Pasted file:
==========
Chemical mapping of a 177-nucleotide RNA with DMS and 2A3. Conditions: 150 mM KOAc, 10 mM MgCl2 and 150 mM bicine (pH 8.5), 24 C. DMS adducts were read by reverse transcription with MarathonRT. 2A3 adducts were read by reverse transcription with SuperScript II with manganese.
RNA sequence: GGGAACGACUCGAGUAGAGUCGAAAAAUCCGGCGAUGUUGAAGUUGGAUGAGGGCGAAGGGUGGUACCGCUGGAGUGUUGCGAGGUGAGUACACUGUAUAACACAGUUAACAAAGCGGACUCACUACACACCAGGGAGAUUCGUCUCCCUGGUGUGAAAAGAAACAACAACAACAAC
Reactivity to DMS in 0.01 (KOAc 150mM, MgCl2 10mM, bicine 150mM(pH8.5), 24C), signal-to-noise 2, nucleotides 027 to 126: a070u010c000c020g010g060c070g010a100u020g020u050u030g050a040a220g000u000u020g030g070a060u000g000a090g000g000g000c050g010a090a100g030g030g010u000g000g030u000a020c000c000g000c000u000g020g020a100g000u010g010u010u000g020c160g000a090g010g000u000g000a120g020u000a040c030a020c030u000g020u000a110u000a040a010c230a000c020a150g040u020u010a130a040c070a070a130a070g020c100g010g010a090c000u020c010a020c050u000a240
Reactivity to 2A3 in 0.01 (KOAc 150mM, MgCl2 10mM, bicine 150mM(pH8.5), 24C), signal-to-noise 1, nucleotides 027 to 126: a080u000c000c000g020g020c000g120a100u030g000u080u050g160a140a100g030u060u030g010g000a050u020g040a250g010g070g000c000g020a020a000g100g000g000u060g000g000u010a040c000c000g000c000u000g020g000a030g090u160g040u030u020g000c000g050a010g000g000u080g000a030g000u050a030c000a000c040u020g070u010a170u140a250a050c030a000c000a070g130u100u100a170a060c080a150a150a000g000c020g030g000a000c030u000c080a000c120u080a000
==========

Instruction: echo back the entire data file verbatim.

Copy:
Chemical mapping of a 177-nucleotide RNA with DMS and 2A3. Conditions: 150 mM KOAc, 10 mM MgCl2 and 150 mM bicine (pH 8.5), 24 C. DMS adducts were read by reverse transcription with MarathonRT. 2A3 adducts were read by reverse transcription with SuperScript II with manganese.
RNA sequence: GGGAACGACUCGAGUAGAGUCGAAAAAUCCGGCGAUGUUGAAGUUGGAUGAGGGCGAAGGGUGGUACCGCUGGAGUGUUGCGAGGUGAGUACACUGUAUAACACAGUUAACAAAGCGGACUCACUACACACCAGGGAGAUUCGUCUCCCUGGUGUGAAAAGAAACAACAACAACAAC
Reactivity to DMS in 0.01 (KOAc 150mM, MgCl2 10mM, bicine 150mM(pH8.5), 24C), signal-to-noise 2, nucleotides 027 to 126: a070u010c000c020g010g060c070g010a100u020g020u050u030g050a040a220g000u000u020g030g070a060u000g000a090g000g000g000c050g010a090a100g030g030g010u000g000g030u000a020c000c000g000c000u000g020g020a100g000u010g010u010u000g020c160g000a090g010g000u000g000a120g020u000a040c030a020c030u000g020u000a110u000a040a010c230a000c020a150g040u020u010a130a040c070a070a130a070g020c100g010g010a090c000u020c010a020c050u000a240
Reactivity to 2A3 in 0.01 (KOAc 150mM, MgCl2 10mM, bicine 150mM(pH8.5), 24C), signal-to-noise 1, nucleotides 027 to 126: a080u000c000c000g020g020c000g120a100u030g000u080u050g160a140a100g030u060u030g010g000a050u020g040a250g010g070g000c000g020a020a000g100g000g000u060g000g000u010a040c000c000g000c000u000g020g000a030g090u160g040u030u020g000c000g050a010g000g000u080g000a030g000u050a030c000a000c040u020g070u010a170u140a250a050c030a000c000a070g130u100u100a170a060c080a150a150a000g000c020g030g000a000c030u000c080a000c120u080a000